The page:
Pages: 1 2
That said, the Obama administration still may see Obamacare as a useful part of its class warfare campaign. The narrative of a conservative Supreme Court potentially striking down a social justice public policy initiative passed by Congress to presumably help millions of Americans obtain affordable health insurance fits into this narrative. It is one means of galvanizing the campaign’s political base on the Left, which supports Obamacare. If the Supreme Court does decide to strike down Obamacare, in whole or in part, the administration will make replacing the “regressive, out-of-touch” conservative court majority a campaign issue.
On the other hand, if the Supreme Court upholds Obamacare, with Justice Anthony Kennedy voting in favor as the deciding swing vote, the Obama campaign will do a victory lap. It may well be counting on swaying Justice Kennedy, who believes in using international law as a reference point for interpreting the U.S. Constitution. An argument they may use to sway Justice Kennedy is that Congress’ policy determination to expand affordable health care brings the United States closer to other developed countries’ recognition of the human rights dimension of universal health care. During her Senate confirmation hearings to become U.S. Solicitor General, Elena Kagan (now a justice on the Supreme Court herself) laid out this precise strategy regarding the use of foreign law to persuade wavering justices: “At least some members of the Court find foreign law relevant in at least some contexts. When this is the case, I think the Solicitor General’s office should offer reasonable foreign law arguments to attract these Justices’ support for the positions that the office is taking.”
However, if the Obama administration is trying to turn Obamacare into a political wedge issue, its strategy may well backfire. It could have the counter-effect of further galvanizing the Republican base if Obamacare is ruled constitutional. Even if the Supreme Court simply hears oral arguments, but delays a decision until after the election, the Obama administration’s well-publicized defense of the law will be seen by Obamacare’s opponents as rubbing salt in the wound.
The Obama campaign may believe its vigorous defense of Obamacare will appeal to its own base, which Obama is trying to energize any way he can. However, while throwing red meat to the base on the Left would be a good strategy for primaries, if Obama were facing a serious challenge from the Left, it is not a wise course for the Obama administration to follow during the general election campaign. The independents Obama needs to reach are on the other side of the issue. A recent Rasmussen poll of likely independent voters, reported on September 19, 2011, shows that, by a margin of 53 to 32 percent, independents support the repeal of Obamacare. Overall, 56% of likely U.S. voters want Obamacare repealed.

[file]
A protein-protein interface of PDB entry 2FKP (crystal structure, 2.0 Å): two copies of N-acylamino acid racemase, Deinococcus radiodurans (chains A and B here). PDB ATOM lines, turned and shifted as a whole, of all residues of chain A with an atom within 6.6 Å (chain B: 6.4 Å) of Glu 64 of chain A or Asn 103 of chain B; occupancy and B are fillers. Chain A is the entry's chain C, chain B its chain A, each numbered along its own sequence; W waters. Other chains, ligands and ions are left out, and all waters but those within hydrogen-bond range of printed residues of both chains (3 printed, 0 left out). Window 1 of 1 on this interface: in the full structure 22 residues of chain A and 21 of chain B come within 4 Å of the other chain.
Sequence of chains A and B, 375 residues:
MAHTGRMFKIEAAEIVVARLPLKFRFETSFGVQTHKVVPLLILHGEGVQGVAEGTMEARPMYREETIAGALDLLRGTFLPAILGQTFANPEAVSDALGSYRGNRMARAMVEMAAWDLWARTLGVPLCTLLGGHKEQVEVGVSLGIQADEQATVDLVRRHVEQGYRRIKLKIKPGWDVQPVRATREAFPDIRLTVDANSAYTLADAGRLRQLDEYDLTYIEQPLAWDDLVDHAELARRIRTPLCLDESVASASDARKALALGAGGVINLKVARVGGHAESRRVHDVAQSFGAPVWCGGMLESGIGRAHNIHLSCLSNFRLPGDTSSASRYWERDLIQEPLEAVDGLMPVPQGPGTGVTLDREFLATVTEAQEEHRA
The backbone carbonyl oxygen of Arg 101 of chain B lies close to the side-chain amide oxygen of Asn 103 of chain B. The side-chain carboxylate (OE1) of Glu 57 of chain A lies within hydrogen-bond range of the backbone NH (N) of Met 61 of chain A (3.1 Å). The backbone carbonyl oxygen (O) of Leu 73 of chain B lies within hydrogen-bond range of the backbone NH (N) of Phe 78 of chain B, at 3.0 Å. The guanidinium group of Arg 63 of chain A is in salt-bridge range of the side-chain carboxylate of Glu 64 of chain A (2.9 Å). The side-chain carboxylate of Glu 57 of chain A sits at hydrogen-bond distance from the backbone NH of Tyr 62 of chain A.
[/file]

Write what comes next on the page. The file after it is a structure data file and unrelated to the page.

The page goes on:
Americans see their insurance premiums going up and the costs to the government of implementing Obamacare ballooning. Patients and their doctors are unhappy with the burdens imposed on the patient-doctor relationship by government meddling, which is symptomatic of the dissatisfaction that a record-high 81% of Americans have with the way the country is being governed, according to the most recent Gallup poll. Forty-nine percent of Americans believe the federal government has become so large and powerful that it poses an immediate threat to the rights and freedoms of ordinary citizens.
In short, if the Obama administration intends to inject the Supreme Court into the debate over Obamacare next year and to politicize any Supreme Court decision finding Obamacare unconstitutional, its political calculations may turn out to be as ill-advised as its policy prescriptions.
Pages: 1 2